And so you talked a little bit about this process of learning more about Leo’s challenges. What about the actual diagnosis process? Was there any point where there was an actual diagnosis or recommendation for treatment to you that were more specific?

SEGUIN:

Yeah. So what was interesting about this is, we learned along the way that doctors are reluctant to do a formal diagnosis until the child was 5 or 6 years old because they're trying to account for having the brain fully develop and making sure that the symptoms do indeed line up to be associated with a particular condition. So we eventually got there. So this was through a process of assessments where parents have to fill out their assessment forms, teachers have to fill out assessment forms, and then there's also some direct testing on Leo's abilities. And we realized through this process that he had gotten an A.D.H.D diagnosis and a nonverbal learning disability diagnosis, and also Oppositional Defiant Disorder, which basically just means he's a difficult kid.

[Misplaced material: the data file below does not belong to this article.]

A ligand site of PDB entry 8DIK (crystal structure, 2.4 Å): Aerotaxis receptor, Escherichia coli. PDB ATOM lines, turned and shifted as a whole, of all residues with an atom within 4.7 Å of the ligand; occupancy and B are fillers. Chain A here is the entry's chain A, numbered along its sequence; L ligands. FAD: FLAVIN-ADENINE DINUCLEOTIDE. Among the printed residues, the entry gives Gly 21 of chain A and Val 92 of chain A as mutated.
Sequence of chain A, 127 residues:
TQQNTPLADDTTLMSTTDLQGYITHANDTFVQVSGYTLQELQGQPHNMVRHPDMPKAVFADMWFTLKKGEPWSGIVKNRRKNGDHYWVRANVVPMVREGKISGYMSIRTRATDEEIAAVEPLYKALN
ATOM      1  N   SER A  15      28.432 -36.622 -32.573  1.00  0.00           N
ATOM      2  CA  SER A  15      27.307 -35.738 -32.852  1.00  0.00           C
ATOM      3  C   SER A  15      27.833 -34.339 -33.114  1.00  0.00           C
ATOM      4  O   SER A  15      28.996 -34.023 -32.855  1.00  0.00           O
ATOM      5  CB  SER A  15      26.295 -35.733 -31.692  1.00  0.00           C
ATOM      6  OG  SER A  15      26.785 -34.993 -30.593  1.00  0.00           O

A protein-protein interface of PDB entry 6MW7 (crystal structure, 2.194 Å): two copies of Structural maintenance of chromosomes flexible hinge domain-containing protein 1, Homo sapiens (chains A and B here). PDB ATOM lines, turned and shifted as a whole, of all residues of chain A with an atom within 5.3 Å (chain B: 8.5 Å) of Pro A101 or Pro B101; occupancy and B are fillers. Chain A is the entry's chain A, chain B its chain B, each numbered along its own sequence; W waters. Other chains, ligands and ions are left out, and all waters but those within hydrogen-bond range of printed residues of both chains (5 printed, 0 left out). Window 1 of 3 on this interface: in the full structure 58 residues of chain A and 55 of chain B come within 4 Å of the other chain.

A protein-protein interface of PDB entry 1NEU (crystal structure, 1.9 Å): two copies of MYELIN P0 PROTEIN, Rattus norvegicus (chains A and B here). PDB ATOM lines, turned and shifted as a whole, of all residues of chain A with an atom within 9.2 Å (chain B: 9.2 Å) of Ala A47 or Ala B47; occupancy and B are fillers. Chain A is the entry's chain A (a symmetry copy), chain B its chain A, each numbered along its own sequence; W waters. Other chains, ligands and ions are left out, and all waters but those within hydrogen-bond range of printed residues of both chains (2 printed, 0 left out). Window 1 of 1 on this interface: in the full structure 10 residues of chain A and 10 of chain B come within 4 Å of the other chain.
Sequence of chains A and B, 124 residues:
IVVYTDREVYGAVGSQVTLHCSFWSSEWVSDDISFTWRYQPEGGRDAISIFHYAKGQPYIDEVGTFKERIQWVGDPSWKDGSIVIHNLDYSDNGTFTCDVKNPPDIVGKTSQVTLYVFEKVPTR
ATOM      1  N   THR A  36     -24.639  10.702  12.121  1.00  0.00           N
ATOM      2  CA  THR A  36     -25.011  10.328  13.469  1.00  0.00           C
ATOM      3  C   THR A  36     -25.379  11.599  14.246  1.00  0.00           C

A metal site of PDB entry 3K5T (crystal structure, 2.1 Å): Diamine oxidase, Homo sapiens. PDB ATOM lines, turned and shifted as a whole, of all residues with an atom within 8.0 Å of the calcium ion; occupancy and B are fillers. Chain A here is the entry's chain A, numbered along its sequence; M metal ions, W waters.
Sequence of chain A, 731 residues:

But the part that I think most people don't grasp initially – and I think this would be helpful for every educator to realize – is that a lot of behavioral challenges actually are rooted in some sort of learning problem. So it might be being able to pick up on verbal cue, or non-verbal cues, rather; it might be not being able to understand a particular concept; it might be not having the mental flexibility to adapt to new situations, which causes a meltdown. And so this was very much the case for our son. His non-verbal learning disability, in particular, was a confounding one because his verbal skills were… what it means, basically, is his verbal skills are actually very good, but non-verbal skills are not good. So he could carry on a conversation at a level much older than he seems.